Photo: Flickr / Mr. Thomas
Flexible work hours are the new sought-after benefit in the workplace, but the only professionals it’s really helping are those in law, medicine, academia and technology. Aside from these people, flexible work hours aren’t helping the people who need it the most — the lower-skilled workers who work long hours for a paycheck — and these workers are often overworked and become unproductive from stress and exhaustion.
Stephen Sweet, an organisation studies expert from Boston College’s Sloan centre on ageing & Work, examined numerous surveys of U.S. companies of all sectors and concluded that flexible work hours aren’t working the way they say they do and many employees are afraid of taking advantage of their benefit:
There’s a difference between an option that’s on the books and one that employees can choose without adverse consequences. All too many flexible work arrangements impose significant career costs. Years ago, when my twins were babies, my employer would have let me scale back my hours. I didn’t do it, because my career would have died as a result. My experience marks the difference between an option that’s available and one that’s usable, with no catch-22s.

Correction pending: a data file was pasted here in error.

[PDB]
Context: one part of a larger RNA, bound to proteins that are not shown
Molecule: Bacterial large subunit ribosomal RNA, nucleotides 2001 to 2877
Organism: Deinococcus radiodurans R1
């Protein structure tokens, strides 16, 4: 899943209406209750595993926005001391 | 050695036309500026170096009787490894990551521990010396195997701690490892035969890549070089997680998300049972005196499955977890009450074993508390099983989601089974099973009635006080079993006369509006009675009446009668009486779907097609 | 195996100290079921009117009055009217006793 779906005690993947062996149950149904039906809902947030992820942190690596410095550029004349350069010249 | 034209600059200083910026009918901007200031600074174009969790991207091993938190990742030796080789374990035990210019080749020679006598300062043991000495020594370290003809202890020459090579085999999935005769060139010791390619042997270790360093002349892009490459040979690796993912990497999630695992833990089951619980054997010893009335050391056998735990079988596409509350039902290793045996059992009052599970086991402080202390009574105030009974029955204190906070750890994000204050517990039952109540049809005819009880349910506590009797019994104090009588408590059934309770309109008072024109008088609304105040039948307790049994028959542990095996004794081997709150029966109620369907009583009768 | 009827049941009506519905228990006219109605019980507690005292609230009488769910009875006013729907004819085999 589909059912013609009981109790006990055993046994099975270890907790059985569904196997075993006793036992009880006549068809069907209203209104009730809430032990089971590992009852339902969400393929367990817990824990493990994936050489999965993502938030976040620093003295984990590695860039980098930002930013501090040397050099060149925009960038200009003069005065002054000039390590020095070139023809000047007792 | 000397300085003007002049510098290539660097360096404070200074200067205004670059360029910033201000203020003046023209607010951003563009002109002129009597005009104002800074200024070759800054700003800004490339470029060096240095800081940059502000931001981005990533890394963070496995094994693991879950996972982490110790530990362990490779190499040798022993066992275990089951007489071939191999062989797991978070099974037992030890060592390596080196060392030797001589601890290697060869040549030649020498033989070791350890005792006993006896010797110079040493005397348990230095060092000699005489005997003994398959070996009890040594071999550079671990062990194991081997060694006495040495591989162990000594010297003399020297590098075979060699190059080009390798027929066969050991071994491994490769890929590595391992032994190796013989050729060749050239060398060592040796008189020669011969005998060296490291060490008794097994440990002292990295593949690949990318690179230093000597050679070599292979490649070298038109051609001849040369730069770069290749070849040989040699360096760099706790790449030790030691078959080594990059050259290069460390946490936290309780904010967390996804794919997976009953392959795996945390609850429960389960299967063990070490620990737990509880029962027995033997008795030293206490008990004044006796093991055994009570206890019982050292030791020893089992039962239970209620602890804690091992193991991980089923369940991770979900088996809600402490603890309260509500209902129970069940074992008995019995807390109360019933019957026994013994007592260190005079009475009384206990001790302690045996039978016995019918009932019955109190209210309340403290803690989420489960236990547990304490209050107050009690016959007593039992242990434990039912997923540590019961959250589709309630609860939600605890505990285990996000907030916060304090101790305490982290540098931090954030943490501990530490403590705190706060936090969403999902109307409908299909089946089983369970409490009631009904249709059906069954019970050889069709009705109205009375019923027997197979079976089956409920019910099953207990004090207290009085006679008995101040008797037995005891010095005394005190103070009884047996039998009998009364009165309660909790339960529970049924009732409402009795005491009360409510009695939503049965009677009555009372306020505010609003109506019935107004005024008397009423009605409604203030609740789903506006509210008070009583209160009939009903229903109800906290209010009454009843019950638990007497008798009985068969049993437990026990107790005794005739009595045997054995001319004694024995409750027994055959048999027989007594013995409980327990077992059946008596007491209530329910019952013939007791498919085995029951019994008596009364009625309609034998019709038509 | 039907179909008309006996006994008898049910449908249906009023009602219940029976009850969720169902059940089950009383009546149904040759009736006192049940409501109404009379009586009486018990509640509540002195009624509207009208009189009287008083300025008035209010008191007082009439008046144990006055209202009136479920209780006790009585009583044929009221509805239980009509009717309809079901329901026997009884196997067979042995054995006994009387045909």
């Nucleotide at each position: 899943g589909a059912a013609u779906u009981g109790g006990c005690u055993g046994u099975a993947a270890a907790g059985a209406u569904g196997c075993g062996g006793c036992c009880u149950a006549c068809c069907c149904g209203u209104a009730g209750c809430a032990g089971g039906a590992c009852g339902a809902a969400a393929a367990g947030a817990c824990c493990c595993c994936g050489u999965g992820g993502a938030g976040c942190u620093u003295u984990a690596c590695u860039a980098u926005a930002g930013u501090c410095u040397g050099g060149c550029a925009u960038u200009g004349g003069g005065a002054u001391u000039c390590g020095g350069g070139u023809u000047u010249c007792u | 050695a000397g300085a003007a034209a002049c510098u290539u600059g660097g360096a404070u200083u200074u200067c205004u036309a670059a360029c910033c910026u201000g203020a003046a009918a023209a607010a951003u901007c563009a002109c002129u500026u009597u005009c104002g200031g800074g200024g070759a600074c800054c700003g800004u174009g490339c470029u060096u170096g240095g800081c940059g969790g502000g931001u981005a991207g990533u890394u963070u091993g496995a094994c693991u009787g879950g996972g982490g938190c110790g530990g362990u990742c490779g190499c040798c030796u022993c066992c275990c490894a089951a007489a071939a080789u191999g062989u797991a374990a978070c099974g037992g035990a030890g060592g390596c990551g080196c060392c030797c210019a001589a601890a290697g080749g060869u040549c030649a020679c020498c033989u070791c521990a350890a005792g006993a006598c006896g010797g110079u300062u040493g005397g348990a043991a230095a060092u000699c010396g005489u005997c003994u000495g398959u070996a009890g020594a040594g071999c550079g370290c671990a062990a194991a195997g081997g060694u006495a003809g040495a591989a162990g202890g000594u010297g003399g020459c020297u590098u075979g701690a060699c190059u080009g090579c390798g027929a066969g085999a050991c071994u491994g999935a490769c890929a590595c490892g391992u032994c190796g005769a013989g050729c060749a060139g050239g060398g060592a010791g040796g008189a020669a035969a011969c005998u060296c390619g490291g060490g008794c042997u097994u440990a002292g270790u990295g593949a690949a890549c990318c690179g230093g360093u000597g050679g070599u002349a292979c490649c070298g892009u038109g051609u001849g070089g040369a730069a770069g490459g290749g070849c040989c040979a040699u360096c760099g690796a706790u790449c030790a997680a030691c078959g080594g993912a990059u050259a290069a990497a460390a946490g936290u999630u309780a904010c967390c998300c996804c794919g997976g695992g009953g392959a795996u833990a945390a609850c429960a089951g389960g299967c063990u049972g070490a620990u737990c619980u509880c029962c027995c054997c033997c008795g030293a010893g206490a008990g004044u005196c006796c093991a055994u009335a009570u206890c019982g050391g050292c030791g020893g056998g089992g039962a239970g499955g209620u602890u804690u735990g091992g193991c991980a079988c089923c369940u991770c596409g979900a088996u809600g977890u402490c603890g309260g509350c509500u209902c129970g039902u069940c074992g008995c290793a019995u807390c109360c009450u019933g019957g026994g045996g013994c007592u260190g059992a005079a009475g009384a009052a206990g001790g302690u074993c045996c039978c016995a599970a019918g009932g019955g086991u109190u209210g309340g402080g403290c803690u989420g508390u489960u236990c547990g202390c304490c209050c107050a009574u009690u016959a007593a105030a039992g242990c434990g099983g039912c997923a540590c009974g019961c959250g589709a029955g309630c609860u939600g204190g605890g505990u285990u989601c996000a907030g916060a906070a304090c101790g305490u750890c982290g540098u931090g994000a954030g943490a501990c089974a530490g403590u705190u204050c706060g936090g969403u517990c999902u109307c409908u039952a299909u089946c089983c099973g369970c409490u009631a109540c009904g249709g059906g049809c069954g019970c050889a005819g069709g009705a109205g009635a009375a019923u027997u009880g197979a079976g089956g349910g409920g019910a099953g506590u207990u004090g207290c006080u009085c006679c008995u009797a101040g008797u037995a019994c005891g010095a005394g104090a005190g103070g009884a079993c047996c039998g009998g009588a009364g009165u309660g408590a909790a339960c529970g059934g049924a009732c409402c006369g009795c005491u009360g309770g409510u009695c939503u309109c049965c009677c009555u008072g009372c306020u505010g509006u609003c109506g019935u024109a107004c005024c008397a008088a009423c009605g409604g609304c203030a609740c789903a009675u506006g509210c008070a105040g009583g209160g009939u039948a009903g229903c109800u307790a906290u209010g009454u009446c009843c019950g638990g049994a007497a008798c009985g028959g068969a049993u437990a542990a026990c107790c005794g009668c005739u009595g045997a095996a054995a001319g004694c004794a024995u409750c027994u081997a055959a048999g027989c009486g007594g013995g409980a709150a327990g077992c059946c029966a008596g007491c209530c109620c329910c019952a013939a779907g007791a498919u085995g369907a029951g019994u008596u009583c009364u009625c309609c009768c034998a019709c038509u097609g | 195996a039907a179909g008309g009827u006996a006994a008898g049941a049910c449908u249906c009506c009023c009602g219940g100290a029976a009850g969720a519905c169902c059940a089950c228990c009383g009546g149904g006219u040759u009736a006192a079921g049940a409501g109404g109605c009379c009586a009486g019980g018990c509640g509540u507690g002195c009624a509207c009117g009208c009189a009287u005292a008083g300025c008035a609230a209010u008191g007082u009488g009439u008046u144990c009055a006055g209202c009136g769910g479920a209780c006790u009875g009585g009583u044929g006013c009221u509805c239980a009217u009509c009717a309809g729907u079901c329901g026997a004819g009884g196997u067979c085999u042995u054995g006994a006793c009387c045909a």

By this standard, a company can appear to be a shining example of workplace flexibility even though the vast majority of its employees aren’t eligible for the options it offers.
Sweet focused on these three areas:
- Pause work: 58 per cent of companies say their employees can take time off if they need to, but only 16 per cent actually offer this benefit to more than half their staffers.
- Reduce work: 78 per cent of companies say their employees are can choose to work part-time, but only 16 per cent makes this available to more than half their staffers.
- Mobile work: 94 per cent of companies say their employees can work off site, but only 40 per cent make it available to more than half their staffers.
Photo: Boston College
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